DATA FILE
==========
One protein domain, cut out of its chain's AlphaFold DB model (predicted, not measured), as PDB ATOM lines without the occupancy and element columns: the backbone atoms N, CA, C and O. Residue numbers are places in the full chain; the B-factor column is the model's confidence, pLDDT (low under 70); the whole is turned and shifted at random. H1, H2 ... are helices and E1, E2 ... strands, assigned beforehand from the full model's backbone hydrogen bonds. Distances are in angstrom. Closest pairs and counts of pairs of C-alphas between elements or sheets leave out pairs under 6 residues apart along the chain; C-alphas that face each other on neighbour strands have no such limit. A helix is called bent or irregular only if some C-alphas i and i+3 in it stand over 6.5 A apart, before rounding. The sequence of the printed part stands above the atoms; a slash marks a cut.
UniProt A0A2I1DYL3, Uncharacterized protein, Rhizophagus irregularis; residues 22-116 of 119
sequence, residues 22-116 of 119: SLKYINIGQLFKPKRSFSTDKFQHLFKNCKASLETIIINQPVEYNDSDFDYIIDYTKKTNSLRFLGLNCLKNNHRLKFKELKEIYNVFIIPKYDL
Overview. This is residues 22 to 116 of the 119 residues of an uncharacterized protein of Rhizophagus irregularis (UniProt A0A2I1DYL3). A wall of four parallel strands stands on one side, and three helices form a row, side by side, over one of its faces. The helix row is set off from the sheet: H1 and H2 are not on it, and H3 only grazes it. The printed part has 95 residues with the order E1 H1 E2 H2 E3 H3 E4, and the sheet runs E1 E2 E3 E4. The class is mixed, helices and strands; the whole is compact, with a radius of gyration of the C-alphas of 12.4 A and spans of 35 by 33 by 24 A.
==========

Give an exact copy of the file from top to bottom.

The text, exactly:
One protein domain, cut out of its chain's AlphaFold DB model (predicted, not measured), as PDB ATOM lines without the occupancy and element columns: the backbone atoms N, CA, C and O. Residue numbers are places in the full chain; the B-factor column is the model's confidence, pLDDT (low under 70); the whole is turned and shifted at random. H1, H2 ... are helices and E1, E2 ... strands, assigned beforehand from the full model's backbone hydrogen bonds. Distances are in angstrom. Closest pairs and counts of pairs of C-alphas between elements or sheets leave out pairs under 6 residues apart along the chain; C-alphas that face each other on neighbour strands have no such limit. A helix is called bent or irregular only if some C-alphas i and i+3 in it stand over 6.5 A apart, before rounding. The sequence of the printed part stands above the atoms; a slash marks a cut.
UniProt A0A2I1DYL3, Uncharacterized protein, Rhizophagus irregularis; residues 22-116 of 119
sequence, residues 22-116 of 119: SLKYINIGQLFKPKRSFSTDKFQHLFKNCKASLETIIINQPVEYNDSDFDYIIDYTKKTNSLRFLGLNCLKNNHRLKFKELKEIYNVFIIPKYDL
Overview. This is residues 22 to 116 of the 119 residues of an uncharacterized protein of Rhizophagus irregularis (UniProt A0A2I1DYL3). A wall of four parallel strands stands on one side, and three helices form a row, side by side, over one of its faces. The helix row is set off from the sheet: H1 and H2 are not on it, and H3 only grazes it. The printed part has 95 residues with the order E1 H1 E2 H2 E3 H3 E4, and the sheet runs E1 E2 E3 E4. The class is mixed, helices and strands; the whole is compact, with a radius of gyration of the C-alphas of 12.4 A and spans of 35 by 33 by 24 A.